I argue that it is time to explore the possibilities of a substantial reform, which should include: the renegotiation of the current 3,200 IIA; to stop signing treaties with arbitral clauses and extremely favourable conditions for investors; the promotion of an effective sovereignty States over the space that they should regulate; and the approval of binding obligations for companies. The failure to address substantive issues in ISDS, and to only focus on procedural aspects of reform, will lead to the consolidation and re-legitimatisation of this system, under the guise of “modernizing” it.
Narratives are stories that get embedded in the general understanding of why and how a phenomenon takes place. Many narratives exist within International Investment Law (IIL) concerning its role in the international legal order, particularly in development. However, what if these narratives were to get turned on their head?
Although developing countries are very eager to attract FDI through BITs, for most parts, they deliberately water down the environmental concerns. However, recently we have witnessed the incorporation of environmental standards and provisions in BITs. This ambitious effort however is usually frustrated by decisions of international arbitration tribunals.
Access to justice for victims of business-related human rights violations, including harm caused by transnational resource extraction projects, remains a pressing global concern. A 2018 study by the Office of the United Nations High Commissioner for Human Rights (OHCHR) notes that such victims “continue to struggle to achieve effective remedies for the harm they have suffered”. This is despite the development and widespread endorsement by states and businesses of the Sustainable Development Goals (SDGs) and the United Nations Guiding Principles on Business and Human Rights.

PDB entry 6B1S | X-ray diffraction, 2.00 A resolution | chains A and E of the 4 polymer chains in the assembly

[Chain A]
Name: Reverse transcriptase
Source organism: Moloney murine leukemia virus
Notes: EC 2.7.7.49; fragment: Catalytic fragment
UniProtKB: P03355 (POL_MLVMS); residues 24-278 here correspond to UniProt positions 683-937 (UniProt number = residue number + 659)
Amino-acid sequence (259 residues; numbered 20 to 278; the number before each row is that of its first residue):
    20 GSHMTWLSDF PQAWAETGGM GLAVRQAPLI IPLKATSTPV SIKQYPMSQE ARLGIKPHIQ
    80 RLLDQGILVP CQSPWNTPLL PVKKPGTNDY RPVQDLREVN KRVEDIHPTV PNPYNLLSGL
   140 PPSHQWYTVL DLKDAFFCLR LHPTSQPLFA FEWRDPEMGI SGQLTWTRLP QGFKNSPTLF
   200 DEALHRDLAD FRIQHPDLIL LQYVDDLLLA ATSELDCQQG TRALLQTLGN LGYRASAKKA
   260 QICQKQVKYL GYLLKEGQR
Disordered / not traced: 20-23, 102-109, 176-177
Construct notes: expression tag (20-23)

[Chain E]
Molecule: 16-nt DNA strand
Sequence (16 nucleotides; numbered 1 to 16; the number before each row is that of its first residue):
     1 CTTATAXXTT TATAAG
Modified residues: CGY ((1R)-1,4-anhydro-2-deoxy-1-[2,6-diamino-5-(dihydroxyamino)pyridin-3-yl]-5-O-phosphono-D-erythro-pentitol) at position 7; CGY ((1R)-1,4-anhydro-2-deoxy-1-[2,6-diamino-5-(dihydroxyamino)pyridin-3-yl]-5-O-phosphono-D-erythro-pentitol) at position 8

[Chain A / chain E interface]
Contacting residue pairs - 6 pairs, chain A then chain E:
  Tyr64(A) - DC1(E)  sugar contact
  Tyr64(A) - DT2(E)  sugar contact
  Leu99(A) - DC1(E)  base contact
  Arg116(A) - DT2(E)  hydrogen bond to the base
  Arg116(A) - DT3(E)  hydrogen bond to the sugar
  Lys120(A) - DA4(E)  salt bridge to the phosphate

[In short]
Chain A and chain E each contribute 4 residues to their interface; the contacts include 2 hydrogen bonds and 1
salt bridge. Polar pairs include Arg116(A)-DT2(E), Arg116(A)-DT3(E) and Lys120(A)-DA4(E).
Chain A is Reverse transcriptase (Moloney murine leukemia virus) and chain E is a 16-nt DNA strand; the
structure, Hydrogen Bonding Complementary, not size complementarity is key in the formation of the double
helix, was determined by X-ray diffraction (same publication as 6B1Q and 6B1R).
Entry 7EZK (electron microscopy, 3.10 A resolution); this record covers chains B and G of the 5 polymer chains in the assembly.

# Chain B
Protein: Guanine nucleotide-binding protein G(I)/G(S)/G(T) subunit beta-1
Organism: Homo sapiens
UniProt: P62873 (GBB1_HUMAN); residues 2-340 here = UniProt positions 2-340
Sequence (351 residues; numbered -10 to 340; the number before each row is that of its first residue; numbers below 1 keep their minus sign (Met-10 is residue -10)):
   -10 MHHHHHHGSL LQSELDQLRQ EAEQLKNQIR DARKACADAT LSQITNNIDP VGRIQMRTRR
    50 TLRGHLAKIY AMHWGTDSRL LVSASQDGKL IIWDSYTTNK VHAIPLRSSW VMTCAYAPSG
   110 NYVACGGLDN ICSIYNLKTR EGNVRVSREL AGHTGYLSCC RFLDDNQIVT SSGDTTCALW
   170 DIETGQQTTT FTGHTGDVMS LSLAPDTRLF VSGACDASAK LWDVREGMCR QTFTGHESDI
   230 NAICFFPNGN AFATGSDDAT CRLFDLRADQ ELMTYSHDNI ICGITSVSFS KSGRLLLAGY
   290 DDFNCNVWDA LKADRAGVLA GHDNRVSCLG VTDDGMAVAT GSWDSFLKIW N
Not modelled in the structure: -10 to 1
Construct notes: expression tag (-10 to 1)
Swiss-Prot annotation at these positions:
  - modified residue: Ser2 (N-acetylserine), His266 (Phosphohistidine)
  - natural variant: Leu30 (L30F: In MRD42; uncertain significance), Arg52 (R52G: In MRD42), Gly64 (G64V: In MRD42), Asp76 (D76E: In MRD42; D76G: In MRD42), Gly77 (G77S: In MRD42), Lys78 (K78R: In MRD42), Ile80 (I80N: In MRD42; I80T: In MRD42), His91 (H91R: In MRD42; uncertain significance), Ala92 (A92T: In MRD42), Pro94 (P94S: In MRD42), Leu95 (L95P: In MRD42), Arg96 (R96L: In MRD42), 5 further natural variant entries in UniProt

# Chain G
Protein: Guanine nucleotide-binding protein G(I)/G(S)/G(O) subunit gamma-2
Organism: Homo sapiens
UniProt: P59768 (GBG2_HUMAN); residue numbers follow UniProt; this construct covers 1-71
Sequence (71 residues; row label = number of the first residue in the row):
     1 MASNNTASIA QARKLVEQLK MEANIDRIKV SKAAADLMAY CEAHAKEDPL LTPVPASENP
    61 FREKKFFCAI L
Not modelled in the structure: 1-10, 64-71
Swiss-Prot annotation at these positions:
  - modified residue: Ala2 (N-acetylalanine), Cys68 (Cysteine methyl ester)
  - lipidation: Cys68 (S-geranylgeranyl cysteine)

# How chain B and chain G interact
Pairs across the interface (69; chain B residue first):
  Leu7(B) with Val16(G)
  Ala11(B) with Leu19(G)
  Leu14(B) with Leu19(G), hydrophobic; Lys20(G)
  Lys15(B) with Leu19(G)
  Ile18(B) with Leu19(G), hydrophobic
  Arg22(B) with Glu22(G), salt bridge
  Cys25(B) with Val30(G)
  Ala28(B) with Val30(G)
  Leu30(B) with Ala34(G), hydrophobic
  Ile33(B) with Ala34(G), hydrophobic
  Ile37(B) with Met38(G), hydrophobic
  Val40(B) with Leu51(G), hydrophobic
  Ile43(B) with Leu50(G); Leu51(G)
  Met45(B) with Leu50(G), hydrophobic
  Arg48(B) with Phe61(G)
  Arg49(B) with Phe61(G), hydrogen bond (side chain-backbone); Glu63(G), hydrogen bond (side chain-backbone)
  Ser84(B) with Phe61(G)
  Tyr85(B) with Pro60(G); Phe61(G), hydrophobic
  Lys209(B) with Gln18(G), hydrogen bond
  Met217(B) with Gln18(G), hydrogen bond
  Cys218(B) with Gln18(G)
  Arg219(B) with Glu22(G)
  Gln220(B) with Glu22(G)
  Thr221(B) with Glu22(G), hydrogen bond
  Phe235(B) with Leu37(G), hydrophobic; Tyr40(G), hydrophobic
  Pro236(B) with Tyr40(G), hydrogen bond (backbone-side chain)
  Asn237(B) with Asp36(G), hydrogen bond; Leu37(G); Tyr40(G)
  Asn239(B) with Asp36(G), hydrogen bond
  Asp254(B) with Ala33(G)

African countries can, and should facilitate, access to international arbitration by their citizens whose interests are harmed by foreign investors by procuring investors’ consent to such arbitration, and by including in their IIAs investor obligations. Allowing HSCs to be able to seek remedies through international arbitration has a number of benefits.
This commentary considers the access to food component of the draft UNIDROIT/FAO/IFAD Legal Guide on Agricultural Land Investment Contracts (Guide) and voices its silence on intellectual property rights (IPRs). In the past decade, foreign investors have increased the number of investments in the long-term lease of arable land, especially in Africa, and in the Global South, generally. The reasons for the choice of these locations include the availability of large portions of inexpensive agricultural land, inexpensive local labour and favourable climatic conditions for crop production. The Guide proposes more responsible investments in agriculture from public and private sector investors as a way to achieve, inter alia ‘No Poverty’ and ‘Zero Hunger’ (Sustainable Development Goals 1 and 2).
This book symposium is about a new era of international investment norms in Africa. The discussion focuses on how to foster cooperation between African states and foreign investors in implementing sustainable development objectives and addressing global challenges. Several traditional investment treaties offer investors broad rights and protections that are backed by strong dispute settlement mechanisms. In the same vein, States have historically committed to non-reciprocal obligations in investment treaties that are seen as significantly limiting the policy space of states.